The U.S. shipbuilding industry holds approximately 0.35 percent market share worldwide as of 2015. By comparison, Korea is still the world leader in shipbuilding market share with 43 percent but is followed very closely by China at 41 percent, where orders and market share continue to increase.

There are so many scams out there from the mask scam to the war on the weather that I have defaulted to my “there is no such thing as gravity, the whole world sucks” position.

 

Germany’s U-Boats

U-35 was performing a diving maneuver off the Norwegian coast when one of the four fins on its X-shaped rudder struck a rock. The damage was severe enough it needed to be escorted back to Kiel by the testing ship Helmsand. The fifty-six-meter-long submarine would have to miss an international exercise in the Skagerrak Strait, scheduled for December.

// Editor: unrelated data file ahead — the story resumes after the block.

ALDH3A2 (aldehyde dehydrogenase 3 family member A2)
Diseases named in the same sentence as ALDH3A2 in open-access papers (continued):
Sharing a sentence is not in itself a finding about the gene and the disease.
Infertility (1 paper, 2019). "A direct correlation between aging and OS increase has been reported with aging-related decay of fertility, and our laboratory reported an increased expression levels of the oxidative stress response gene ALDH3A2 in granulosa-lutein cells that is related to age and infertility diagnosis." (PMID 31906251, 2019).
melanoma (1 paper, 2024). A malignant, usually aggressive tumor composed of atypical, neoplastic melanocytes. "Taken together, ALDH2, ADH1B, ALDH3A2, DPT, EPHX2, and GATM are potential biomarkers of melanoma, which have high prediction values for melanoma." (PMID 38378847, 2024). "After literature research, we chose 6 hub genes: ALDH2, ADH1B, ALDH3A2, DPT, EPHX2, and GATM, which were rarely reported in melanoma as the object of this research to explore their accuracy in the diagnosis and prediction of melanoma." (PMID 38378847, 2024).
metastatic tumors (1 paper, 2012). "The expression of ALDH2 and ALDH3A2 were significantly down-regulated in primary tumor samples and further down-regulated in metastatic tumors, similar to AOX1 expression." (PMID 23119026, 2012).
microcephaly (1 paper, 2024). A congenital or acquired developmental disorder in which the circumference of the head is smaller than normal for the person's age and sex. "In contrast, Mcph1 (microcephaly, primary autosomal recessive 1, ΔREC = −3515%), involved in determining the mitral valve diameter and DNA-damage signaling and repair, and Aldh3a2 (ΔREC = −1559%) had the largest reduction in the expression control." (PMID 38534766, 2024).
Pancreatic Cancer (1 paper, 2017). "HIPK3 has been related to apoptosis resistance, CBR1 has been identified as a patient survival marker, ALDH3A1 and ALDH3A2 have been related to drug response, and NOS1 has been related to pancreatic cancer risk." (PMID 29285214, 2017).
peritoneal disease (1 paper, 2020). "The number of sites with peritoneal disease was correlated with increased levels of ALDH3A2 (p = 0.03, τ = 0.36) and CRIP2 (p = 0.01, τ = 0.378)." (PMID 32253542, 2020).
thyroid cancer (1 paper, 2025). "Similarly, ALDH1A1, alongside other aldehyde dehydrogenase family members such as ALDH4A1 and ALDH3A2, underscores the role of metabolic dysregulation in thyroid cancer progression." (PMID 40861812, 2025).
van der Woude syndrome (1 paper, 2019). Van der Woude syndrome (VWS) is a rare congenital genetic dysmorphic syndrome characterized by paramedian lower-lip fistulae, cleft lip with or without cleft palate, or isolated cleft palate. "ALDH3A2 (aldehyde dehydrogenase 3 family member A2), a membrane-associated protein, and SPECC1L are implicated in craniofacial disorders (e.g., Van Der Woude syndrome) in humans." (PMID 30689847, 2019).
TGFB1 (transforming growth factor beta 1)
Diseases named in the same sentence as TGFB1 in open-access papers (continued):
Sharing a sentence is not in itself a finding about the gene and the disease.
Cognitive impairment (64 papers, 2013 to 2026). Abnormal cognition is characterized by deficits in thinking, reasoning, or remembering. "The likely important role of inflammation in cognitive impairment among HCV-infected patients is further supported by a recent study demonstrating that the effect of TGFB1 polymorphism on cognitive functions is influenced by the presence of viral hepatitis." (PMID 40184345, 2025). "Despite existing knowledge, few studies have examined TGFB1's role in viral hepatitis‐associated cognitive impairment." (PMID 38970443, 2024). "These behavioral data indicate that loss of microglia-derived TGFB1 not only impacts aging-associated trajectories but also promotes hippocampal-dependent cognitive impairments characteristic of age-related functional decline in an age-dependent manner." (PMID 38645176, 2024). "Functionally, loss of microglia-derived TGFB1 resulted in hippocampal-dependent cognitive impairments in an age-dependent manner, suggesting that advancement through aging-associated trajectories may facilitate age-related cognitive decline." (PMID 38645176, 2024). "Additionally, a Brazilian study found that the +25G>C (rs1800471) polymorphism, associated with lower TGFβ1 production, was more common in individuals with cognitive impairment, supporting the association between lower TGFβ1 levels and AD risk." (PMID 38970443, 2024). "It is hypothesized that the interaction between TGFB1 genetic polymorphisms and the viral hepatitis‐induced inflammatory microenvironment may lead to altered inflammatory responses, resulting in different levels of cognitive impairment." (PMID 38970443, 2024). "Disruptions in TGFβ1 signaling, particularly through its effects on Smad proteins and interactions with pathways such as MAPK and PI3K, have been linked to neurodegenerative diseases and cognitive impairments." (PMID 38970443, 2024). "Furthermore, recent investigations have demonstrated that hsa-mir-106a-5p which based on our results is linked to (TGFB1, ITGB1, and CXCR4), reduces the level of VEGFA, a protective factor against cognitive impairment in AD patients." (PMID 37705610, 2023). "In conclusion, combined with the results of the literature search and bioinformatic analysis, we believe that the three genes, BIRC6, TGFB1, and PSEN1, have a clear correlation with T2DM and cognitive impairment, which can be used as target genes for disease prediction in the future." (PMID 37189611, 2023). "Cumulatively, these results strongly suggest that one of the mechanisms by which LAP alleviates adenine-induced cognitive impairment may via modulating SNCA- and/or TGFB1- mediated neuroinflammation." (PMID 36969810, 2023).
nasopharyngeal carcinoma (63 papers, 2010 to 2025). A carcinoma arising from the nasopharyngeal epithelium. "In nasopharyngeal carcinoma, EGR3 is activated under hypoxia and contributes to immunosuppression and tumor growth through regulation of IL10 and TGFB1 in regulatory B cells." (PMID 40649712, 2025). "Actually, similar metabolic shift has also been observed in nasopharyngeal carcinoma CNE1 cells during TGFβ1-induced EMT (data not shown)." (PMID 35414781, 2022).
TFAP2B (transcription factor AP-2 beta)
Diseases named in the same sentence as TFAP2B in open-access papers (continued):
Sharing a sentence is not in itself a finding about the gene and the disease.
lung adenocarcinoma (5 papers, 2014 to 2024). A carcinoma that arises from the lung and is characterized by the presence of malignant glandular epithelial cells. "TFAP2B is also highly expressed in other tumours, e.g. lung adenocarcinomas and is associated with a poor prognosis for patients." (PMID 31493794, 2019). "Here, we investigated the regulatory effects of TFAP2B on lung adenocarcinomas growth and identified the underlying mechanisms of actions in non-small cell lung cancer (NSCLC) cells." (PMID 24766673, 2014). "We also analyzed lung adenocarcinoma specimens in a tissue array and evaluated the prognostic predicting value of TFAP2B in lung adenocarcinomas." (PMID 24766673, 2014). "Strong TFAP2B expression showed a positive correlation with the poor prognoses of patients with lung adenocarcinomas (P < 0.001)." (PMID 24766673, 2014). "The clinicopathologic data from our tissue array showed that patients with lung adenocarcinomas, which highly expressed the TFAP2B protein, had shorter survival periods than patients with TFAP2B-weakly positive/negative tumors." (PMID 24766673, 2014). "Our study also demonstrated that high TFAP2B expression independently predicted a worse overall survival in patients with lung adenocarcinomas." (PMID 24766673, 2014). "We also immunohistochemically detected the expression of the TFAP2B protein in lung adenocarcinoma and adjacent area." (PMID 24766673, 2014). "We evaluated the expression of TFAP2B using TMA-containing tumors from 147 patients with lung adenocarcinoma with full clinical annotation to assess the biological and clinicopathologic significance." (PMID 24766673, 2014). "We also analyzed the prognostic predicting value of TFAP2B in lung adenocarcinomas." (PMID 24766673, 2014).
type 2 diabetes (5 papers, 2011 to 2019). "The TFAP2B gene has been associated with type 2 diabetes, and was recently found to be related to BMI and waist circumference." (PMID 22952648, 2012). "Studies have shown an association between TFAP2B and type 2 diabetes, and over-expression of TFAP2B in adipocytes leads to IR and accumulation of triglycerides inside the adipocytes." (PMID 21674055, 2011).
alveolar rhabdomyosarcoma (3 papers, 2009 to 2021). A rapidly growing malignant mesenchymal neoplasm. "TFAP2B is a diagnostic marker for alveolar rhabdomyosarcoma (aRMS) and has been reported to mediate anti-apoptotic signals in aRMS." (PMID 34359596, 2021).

On paper, the Deutsche Marine has six Type 212A submarines equipped with advanced air-independent propulsion, allowing ultraquiet operations submerged for over two weeks at a time. They’re lucky to have one that is operational at any point in time.

The Deutsche Marine couldn’t deploy its full submarine force even if all six were in operational condition. According to Bartels, there are only three trained crews available to man the six Type 212As.

Since the end of the Cold War, the Deutsche Marine ceased maintaining a comprehensive supply of spare parts as a cost-cutting measure, instead of procuring parts on-demand they have looted them from nonoperational boats. The plague added to the problem because it was an excuse not to do anything.

They’re good boats. The Italians, Norwegians, and Poles either have them or want them. But somebody in the German government has to care enough to want them operational.

28 COMMENTS